The difference, though, is the base Ram Rebel comes equipped with their 3.6L Pentastar V-6 producing 305 HP and 269 lb-ft of torque. Ram does offer their larger 5.7L Hemi V8 producing 395 horsepower and 410 lb-ft of torque.
For Toyota, they don’t even offer a V6 anymore in a full-size truck. Their off-road truck features their 5.7L i-Force V8 producing 381 hp and 401 lb-ft of torque.
While power outputs are pretty similar in both V8 engines, the Rebel is equipped with Ram’s 8-speed transmission while the Tundra uses a 6-speed.
Further making a difference is the torque curve of the trucks, transmission gear ratios and rear gear differential setups. The Tundra is rated at 401 lb-ft at 3600 RPMs while the Ram’s 410 lb-ft rating is at 3,950 RPMs. Plus, the Ram transmission has a really short first gear of 4.71 to accommodate for a torque converter clutch, while the Tundra shifts at the taller 3.33 ratio. These differences mean driving both trucks will feel different even to a novice driver with the Ram flying through gears while the Tundra will hold first gear longer off the line.
Both trucks are offered in a 2wd or 4wd setups. The Ram is offered with two different rear gear ratios – 3.92 or 3.21 – in the Hemi powered models. Toyota offers the 4.30 rear gear ratio.
Driving both the Ram Rebel and Toyota Tundra TRD Pro on road and off brings a smile to the face. Both trucks are ideally suited for playing in the mud, sand or whatever else you throw at them. On road, the differences are subtle and interestingly, how they compare to their stock brethren is really the big difference.
For the Ram Rebel, as one would imagine with the larger tires, it rides rougher than the stock version. Yet, it isn’t unbearably rough. In fact, Ram engineers have tuned the suspension to work well with the additional rubber. It doesn’t drone nor bounce and could easily be an everyday truck.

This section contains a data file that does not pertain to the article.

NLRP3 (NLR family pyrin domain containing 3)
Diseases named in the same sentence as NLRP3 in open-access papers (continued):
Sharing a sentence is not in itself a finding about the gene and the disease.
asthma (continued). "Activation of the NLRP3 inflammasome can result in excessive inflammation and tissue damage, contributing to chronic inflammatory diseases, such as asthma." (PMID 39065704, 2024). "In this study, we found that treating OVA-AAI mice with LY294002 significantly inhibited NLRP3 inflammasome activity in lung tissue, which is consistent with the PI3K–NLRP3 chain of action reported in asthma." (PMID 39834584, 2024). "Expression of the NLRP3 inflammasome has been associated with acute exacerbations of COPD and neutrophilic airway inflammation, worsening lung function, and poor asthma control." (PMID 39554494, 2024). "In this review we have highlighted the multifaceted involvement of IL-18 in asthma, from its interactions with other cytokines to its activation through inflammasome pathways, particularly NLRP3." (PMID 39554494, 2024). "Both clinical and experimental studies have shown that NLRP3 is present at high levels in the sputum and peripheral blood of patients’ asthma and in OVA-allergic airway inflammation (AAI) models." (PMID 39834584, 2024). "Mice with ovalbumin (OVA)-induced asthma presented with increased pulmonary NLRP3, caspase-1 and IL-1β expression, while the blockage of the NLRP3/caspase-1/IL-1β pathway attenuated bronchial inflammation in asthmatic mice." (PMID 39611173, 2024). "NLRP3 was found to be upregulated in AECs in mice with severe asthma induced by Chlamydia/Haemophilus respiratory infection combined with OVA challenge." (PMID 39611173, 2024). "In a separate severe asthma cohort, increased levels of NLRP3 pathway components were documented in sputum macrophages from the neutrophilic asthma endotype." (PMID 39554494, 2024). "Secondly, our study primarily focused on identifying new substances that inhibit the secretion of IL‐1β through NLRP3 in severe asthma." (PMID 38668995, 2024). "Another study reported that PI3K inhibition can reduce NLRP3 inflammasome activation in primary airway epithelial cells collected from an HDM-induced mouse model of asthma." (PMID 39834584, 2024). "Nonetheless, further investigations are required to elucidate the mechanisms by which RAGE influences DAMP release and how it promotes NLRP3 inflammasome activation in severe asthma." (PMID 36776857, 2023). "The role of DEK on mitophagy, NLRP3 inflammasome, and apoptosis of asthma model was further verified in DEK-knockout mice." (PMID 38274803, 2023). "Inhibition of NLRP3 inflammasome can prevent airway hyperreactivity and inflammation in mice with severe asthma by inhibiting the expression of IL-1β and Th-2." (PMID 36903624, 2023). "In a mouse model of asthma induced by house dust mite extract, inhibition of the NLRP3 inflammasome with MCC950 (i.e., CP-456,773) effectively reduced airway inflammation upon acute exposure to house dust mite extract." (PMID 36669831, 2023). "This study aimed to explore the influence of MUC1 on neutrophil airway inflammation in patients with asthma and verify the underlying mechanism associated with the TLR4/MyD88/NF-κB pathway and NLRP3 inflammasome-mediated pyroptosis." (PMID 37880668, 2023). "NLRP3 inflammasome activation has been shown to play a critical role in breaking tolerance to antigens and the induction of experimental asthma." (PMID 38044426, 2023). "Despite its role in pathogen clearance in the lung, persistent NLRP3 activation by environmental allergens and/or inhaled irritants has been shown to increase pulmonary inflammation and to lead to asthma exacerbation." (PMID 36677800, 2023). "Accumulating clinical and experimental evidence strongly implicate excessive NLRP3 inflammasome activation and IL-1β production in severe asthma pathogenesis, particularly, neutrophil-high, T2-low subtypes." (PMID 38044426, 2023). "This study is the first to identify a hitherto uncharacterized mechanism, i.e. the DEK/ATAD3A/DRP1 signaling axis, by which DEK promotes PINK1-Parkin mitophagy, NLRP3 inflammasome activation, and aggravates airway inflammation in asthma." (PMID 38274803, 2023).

On the Tundra TRD Pro, I have said and continue to say, it rides better than the stock version. The addition of the shocks and different suspension setup creates a smoother ride on pavement and off. In fact, I would go as far as to say it rides nearly the same as the Rebel.
While I am certain I am missing some minute technical details like turning radius and shock return rate, for the average joe, the trucks ride about the same.
Finally, how much will it cost you to get dirty? Ram offers the Rebel for as low as $43,985 including a $1,195 destination charge. Adding the Hemi engine and 4wd drives the price up to $47,565 with the destination charge.
Toyota offers the Tundra TRD Pro only in 4wd and starts with a Double Cab priced at $42,385 including a delivery fee of $1,100. Order it in a CrewMax and it pushes that price to $45,000 including the destination price.
In the end, both trucks are pretty great choices for off-roading. It really just depends on what styling you prefer and whether or not you prefer the air ride suspension or the additional wheel travel.
Filed Under: Toyota Tundra Reviews and Comparisons
nice report, a few errors though
Ram has torque peak at 3,950 not 4,400.
You have your tall and short gearing language messed up, Ram is “short” with a 4.71, tundra is “taller” with 3.33. Short gearing is numerically higher, and tall is numerically lower.
Thanks for the tips on gear ratios. First time I’ve really talked about it, so I suspected I may screw it up. LOL.
Let me double check on the torque peak. I got the information from Allpar.com which is a pretty big Chrysler site with a pretty good reputation.
I think you were looking at the car hemi.
Here is the Ram Truck hemi link. They added VVT in 2013 and I think that’s when the peak came down
also, the Pro now has different leather seats so they look nothing like that in the pic
Hmm… I just drove the 2015 Toyota Tundra TRD Pro in the extended cab. It had the same seats if I recall. My review on that goes live on Wednesday.
I’ll dig into that point as well.
They changed it for 2016, they are all now black leather
That’s right. This comparison, though, is between 2015 models. When I get my hands on a 2016, I’ll be sure to make a note of it.